Eight Amazing Novels You Should to Read to Become a Better Writer


It’s interesting how often aspiring writers will ask what books they can read in order to become better writers. Usually they are looking for manuals and “How to…” books, but when it comes down to it, those books can teach you only the first step.

Writing well is a journey, and each step is taken as you read great works and them emulate what they did to make their works great. Do this time and again. Read, emulate. Read, emulate. Eventually all this will meld into a solid understanding of what makes writing great.

Side note: It’s just as important to create your own writing style over time and branch away from direct emulation, but that’s a step further down the road.

The trick in all of this is to avoid bad writing like the plague. If I begin to read a book and the writing is poor, I drop it immediately, maybe throw it in the fire place or quarantine it off in the west wing (of my 2 bedroom apartment).

Eight Amazing Novels You Should Read to Become a Better Writer

There are many great works of art out there, all of which are worthy of your time. In my opinion, it’s best to start with the classics. Those are the books that have stood the test of time despite the odds. That’s my goal, to write novels that last for centuries, and so I follow in the footsteps of the greats who have done it before me.

Then start reading great books by modern writers, but wait til you’ve studied a good chunk of the classics, maybe 30 books or so :)

So hear it is, the list of books to read to learn how to write. Hope you enjoy it!

The Great Gatsby by F. Scott Fitzgerald

“The Great Gatsby” by F. Scott Fitzgerald

The Great Gatsby is considered by many to be the greatest book ever written. Hunter S Thomson taught himself to write by writing this entire novel by hand over and over. He said it was to understand the flow of language. If you want your prose to improve, reading The Great Gatsby is a great place to start.

Heart of Darkness by Joseph Conrad

“Heart of Darkness” by Joseph Conrad

Heart of Darkness is simple to read, yet extraordinary book. Did you know there is a narration within a narration here? The characters are compelling, and the mystique cultivated around Kurtz is palpable.

The Violent Bear it Away by Flannery O'Connor

“The Violent Bear it Away” by Flannery O’Connor

The Violent Bear it Away is an excellent example of expert story telling, following the conflict between violently evangelical people. I recommend it because she has a firm handle on conflict and the many ways to manifest it in literature. She’s also one of the greatest writers of all time IMHO.

Harry Potter by J.K. Rowling

“Harry Potter” by J.K.Rowling

Some people may not understand what Harry Potter is doing on a list next to The Great Gatsby and Heart of Darkness, but I’m prepared to defend it. J.K Rowling wrote something people fell in love with, and I mean they really and truly fell in love with her books.

Perhaps it’s because they follow relateable characters in fantastic environments doing extraordinary things. Perhaps it’s her gift of blessing her characters fantastic names (you have to admit it’s fun to say Dumbledore and Dudley)! Whatever it is, there is something at the core of these stories that people grabbed onto, find it and utilize it.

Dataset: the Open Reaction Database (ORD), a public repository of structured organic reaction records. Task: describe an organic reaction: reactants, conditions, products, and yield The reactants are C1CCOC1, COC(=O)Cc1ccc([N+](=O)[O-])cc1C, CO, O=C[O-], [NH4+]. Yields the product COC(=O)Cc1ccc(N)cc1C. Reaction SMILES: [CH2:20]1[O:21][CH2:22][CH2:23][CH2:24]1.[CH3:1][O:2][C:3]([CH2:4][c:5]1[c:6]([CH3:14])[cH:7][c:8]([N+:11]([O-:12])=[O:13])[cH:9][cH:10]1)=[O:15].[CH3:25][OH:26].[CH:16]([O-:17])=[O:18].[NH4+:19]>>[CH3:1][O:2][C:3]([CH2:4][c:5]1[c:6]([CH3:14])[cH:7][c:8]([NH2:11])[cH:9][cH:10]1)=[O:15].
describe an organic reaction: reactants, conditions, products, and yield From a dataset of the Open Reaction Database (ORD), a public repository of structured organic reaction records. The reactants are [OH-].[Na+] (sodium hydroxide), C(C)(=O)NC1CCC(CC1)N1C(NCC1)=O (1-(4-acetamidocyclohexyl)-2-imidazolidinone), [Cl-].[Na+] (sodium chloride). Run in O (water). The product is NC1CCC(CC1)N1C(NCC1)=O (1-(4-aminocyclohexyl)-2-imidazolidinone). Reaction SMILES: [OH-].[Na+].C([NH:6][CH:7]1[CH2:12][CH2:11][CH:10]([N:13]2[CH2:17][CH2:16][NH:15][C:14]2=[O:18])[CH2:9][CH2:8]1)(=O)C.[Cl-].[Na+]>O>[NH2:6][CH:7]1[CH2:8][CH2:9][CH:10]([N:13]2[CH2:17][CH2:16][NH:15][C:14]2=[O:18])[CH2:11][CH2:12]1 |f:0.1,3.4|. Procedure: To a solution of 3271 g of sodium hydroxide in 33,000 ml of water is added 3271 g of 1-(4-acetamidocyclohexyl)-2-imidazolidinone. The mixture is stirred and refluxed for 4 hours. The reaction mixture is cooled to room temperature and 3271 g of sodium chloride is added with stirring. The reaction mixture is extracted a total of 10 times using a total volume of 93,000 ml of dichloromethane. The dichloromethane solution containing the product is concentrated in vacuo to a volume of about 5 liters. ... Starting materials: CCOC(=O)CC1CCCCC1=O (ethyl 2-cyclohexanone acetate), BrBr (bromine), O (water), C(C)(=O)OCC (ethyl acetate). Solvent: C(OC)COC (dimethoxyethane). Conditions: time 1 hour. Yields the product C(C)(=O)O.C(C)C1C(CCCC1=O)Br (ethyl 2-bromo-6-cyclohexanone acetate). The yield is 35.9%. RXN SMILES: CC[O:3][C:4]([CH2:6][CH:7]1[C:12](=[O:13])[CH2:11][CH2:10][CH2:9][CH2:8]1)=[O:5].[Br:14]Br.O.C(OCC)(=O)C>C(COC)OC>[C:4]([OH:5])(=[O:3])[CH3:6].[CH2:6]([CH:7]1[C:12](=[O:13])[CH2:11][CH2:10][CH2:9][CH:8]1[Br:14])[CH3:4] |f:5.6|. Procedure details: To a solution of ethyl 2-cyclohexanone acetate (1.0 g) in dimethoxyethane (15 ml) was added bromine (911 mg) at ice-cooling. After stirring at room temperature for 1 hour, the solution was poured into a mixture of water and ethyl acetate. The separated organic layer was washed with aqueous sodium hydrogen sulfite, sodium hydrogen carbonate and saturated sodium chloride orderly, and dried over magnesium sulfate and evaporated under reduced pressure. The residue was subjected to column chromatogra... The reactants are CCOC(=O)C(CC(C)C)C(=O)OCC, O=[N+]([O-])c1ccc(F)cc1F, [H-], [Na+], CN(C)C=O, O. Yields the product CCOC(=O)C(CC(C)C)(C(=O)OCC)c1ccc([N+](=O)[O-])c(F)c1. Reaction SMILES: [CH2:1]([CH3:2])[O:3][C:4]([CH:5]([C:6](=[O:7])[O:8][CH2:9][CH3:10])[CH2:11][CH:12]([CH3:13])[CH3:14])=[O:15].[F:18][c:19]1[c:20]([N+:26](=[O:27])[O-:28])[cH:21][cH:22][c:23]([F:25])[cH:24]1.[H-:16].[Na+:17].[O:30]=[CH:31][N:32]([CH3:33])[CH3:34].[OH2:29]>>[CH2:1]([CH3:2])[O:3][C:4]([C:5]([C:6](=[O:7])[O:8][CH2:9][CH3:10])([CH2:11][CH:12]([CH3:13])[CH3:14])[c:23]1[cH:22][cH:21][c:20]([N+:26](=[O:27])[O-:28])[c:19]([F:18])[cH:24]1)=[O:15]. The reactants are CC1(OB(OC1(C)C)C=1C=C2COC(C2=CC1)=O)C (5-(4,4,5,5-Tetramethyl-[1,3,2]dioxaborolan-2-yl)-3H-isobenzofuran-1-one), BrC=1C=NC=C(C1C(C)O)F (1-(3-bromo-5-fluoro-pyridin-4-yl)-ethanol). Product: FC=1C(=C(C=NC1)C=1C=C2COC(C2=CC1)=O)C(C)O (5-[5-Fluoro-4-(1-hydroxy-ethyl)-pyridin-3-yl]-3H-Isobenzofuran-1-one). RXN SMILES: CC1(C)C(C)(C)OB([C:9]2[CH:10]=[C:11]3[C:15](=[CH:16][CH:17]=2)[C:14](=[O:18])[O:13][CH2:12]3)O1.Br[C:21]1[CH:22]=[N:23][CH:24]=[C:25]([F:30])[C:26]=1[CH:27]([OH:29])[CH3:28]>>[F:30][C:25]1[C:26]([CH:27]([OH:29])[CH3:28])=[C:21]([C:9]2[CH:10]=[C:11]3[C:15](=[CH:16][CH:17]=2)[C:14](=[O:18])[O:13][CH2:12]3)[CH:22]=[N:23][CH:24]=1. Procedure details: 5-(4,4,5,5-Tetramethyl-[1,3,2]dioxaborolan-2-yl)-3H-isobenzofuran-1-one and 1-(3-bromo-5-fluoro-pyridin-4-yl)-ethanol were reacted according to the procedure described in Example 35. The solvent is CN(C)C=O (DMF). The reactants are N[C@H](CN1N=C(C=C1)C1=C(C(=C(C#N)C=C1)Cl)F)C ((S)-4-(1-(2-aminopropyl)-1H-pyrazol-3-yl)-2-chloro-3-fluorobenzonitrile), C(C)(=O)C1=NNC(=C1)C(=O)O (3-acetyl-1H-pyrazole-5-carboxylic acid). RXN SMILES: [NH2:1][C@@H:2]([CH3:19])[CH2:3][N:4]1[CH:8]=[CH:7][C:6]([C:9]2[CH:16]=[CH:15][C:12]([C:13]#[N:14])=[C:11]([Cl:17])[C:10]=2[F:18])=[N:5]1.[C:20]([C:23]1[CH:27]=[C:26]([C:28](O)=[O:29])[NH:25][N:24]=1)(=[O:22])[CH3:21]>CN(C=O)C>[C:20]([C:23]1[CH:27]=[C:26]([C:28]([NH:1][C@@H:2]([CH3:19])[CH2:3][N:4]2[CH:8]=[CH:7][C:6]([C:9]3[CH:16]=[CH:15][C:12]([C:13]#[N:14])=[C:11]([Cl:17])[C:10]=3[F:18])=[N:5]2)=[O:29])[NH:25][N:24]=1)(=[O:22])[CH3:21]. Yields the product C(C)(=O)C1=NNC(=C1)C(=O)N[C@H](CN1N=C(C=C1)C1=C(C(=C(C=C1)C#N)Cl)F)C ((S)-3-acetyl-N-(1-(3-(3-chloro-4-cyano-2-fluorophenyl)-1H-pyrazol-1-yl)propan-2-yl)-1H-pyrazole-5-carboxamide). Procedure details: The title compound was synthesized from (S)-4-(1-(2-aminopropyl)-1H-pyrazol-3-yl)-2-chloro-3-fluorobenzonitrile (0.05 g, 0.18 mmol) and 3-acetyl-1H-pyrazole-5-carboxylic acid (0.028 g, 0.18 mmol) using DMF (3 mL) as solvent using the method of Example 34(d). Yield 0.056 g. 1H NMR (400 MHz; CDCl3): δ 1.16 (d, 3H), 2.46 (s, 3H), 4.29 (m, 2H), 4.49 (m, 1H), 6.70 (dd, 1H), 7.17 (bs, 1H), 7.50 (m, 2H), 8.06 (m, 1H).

Of Mice and Men by John Steinbeck

“Of Mice and Men” by John Steinbeck

Of Mice and Men is a short and poignant story taking place in the great depression following two hired hands. In a third the length of your average novel you will understand complex relationships between characters, as well as how to write a mental disability if that’s something you want to take on. A beautiful story.

The Curious Incident of the Dog in the Night-Time by Mark Haddon

“The Curious Incident of the Dog in the Night-Time” by Mark Haddon

Speaking of writing mental disabilities, The Curious Incident of the Dog in the Night-Time is another great book to study. This book captures a unique point of view so thoroughly that you can see this characters world as if it were your own reality. I’m surprised this hasn’t been made into a movie yet.

Slaughter-House Five by Kurt Vonnegut

“Slaughter-House Five” by Kurt Vonnegut

Slaughter-House Five, as well as Vonnegut’s entire backlog of books, proves that humor can be tragic, can be woven expertly into a story, and can be affecting in way’s you wouldn’t think otherwise possible. Slaughter-House Five in particular shows how “experimental” story telling can still go mainstream (the main character gets abducted by aliens and put in a zoo for crying out loud, and still it’s a touching story of coping with the horrors of a world war.)

The Road by Cormac McCarrthy

“The Road” by Cormac McCarthy

The Road will teach you what danger in literature really is. I read a quote that said something along the lines of “While reading the road, I couldn’t put the book down, afraid the characters depended on me turning the page for their survival.” You’ve hear the phrase, push your characters to the breaking point so the reader can see what they are made of. The Road is the book that will teach you how to do that.

Any books missing? What books inspire you to be a better writer?

Soooo... What do you think?

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